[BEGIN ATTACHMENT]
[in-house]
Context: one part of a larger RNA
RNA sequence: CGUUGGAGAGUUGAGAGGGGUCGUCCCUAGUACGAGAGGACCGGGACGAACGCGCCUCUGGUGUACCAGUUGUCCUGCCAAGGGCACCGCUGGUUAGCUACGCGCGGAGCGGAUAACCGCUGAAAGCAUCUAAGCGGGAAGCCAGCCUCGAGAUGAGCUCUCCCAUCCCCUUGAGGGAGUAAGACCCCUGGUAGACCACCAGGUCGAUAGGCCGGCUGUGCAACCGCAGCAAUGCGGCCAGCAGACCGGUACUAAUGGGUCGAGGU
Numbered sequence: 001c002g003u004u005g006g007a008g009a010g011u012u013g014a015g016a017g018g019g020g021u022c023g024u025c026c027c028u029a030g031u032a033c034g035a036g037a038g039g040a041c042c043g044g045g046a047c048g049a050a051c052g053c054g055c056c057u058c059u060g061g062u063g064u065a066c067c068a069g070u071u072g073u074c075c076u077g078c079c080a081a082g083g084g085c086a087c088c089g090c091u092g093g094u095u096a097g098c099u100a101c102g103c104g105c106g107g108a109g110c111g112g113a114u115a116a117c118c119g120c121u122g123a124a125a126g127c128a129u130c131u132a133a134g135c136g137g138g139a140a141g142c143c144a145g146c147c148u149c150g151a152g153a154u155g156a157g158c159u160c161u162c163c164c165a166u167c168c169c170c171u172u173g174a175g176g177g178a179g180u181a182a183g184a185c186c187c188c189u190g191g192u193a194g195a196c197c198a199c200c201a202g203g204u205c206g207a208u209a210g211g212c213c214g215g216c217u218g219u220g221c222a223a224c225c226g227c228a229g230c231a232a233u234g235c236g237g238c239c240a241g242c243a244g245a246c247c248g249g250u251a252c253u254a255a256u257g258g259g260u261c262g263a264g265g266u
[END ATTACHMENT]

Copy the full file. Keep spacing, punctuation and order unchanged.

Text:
[in-house]
Context: one part of a larger RNA
RNA sequence: CGUUGGAGAGUUGAGAGGGGUCGUCCCUAGUACGAGAGGACCGGGACGAACGCGCCUCUGGUGUACCAGUUGUCCUGCCAAGGGCACCGCUGGUUAGCUACGCGCGGAGCGGAUAACCGCUGAAAGCAUCUAAGCGGGAAGCCAGCCUCGAGAUGAGCUCUCCCAUCCCCUUGAGGGAGUAAGACCCCUGGUAGACCACCAGGUCGAUAGGCCGGCUGUGCAACCGCAGCAAUGCGGCCAGCAGACCGGUACUAAUGGGUCGAGGU
Numbered sequence: 001c002g003u004u005g006g007a008g009a010g011u012u013g014a015g016a017g018g019g020g021u022c023g024u025c026c027c028u029a030g031u032a033c034g035a036g037a038g039g040a041c042c043g044g045g046a047c048g049a050a051c052g053c054g055c056c057u058c059u060g061g062u063g064u065a066c067c068a069g070u071u072g073u074c075c076u077g078c079c080a081a082g083g084g085c086a087c088c089g090c091u092g093g094u095u096a097g098c099u100a101c102g103c104g105c106g107g108a109g110c111g112g113a114u115a116a117c118c119g120c121u122g123a124a125a126g127c128a129u130c131u132a133a134g135c136g137g138g139a140a141g142c143c144a145g146c147c148u149c150g151a152g153a154u155g156a157g158c159u160c161u162c163c164c165a166u167c168c169c170c171u172u173g174a175g176g177g178a179g180u181a182a183g184a185c186c187c188c189u190g191g192u193a194g195a196c197c198a199c200c201a202g203g204u205c206g207a208u209a210g211g212c213c214g215g216c217u218g219u220g221c222a223a224c225c226g227c228a229g230c231a232a233u234g235c236g237g238c239c240a241g242c243a244g245a246c247c248g249g250u251a252c253u254a255a256u257g258g259g260u261c262g263a264g265g266u